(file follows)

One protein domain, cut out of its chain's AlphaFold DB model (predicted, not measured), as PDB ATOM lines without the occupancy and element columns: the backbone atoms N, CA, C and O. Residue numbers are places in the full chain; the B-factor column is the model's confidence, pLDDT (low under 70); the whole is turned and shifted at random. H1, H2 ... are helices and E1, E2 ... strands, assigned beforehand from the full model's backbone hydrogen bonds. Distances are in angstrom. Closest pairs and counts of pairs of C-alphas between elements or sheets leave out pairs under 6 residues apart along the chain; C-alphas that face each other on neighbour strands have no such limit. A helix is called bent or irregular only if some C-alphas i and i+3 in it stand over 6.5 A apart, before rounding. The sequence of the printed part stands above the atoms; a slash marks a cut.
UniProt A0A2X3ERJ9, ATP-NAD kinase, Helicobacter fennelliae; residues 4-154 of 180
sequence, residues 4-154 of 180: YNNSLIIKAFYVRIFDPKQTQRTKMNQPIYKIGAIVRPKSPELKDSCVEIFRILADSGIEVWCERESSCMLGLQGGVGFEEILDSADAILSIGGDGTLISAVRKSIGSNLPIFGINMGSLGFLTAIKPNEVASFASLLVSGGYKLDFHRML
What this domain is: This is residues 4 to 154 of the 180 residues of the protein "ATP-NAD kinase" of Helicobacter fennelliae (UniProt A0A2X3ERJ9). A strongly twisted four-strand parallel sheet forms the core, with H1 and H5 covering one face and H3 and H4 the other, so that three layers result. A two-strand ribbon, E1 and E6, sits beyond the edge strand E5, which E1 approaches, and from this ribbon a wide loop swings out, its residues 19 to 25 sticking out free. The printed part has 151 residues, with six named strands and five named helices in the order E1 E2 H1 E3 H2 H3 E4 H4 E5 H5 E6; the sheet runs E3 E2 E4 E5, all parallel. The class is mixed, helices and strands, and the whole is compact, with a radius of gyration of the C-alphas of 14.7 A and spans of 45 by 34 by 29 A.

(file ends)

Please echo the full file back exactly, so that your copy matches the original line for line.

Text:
One protein domain, cut out of its chain's AlphaFold DB model (predicted, not measured), as PDB ATOM lines without the occupancy and element columns: the backbone atoms N, CA, C and O. Residue numbers are places in the full chain; the B-factor column is the model's confidence, pLDDT (low under 70); the whole is turned and shifted at random. H1, H2 ... are helices and E1, E2 ... strands, assigned beforehand from the full model's backbone hydrogen bonds. Distances are in angstrom. Closest pairs and counts of pairs of C-alphas between elements or sheets leave out pairs under 6 residues apart along the chain; C-alphas that face each other on neighbour strands have no such limit. A helix is called bent or irregular only if some C-alphas i and i+3 in it stand over 6.5 A apart, before rounding. The sequence of the printed part stands above the atoms; a slash marks a cut.
UniProt A0A2X3ERJ9, ATP-NAD kinase, Helicobacter fennelliae; residues 4-154 of 180
sequence, residues 4-154 of 180: YNNSLIIKAFYVRIFDPKQTQRTKMNQPIYKIGAIVRPKSPELKDSCVEIFRILADSGIEVWCERESSCMLGLQGGVGFEEILDSADAILSIGGDGTLISAVRKSIGSNLPIFGINMGSLGFLTAIKPNEVASFASLLVSGGYKLDFHRML
What this domain is: This is residues 4 to 154 of the 180 residues of the protein "ATP-NAD kinase" of Helicobacter fennelliae (UniProt A0A2X3ERJ9). A strongly twisted four-strand parallel sheet forms the core, with H1 and H5 covering one face and H3 and H4 the other, so that three layers result. A two-strand ribbon, E1 and E6, sits beyond the edge strand E5, which E1 approaches, and from this ribbon a wide loop swings out, its residues 19 to 25 sticking out free. The printed part has 151 residues, with six named strands and five named helices in the order E1 E2 H1 E3 H2 H3 E4 H4 E5 H5 E6; the sheet runs E3 E2 E4 E5, all parallel. The class is mixed, helices and strands, and the whole is compact, with a radius of gyration of the C-alphas of 14.7 A and spans of 45 by 34 by 29 A.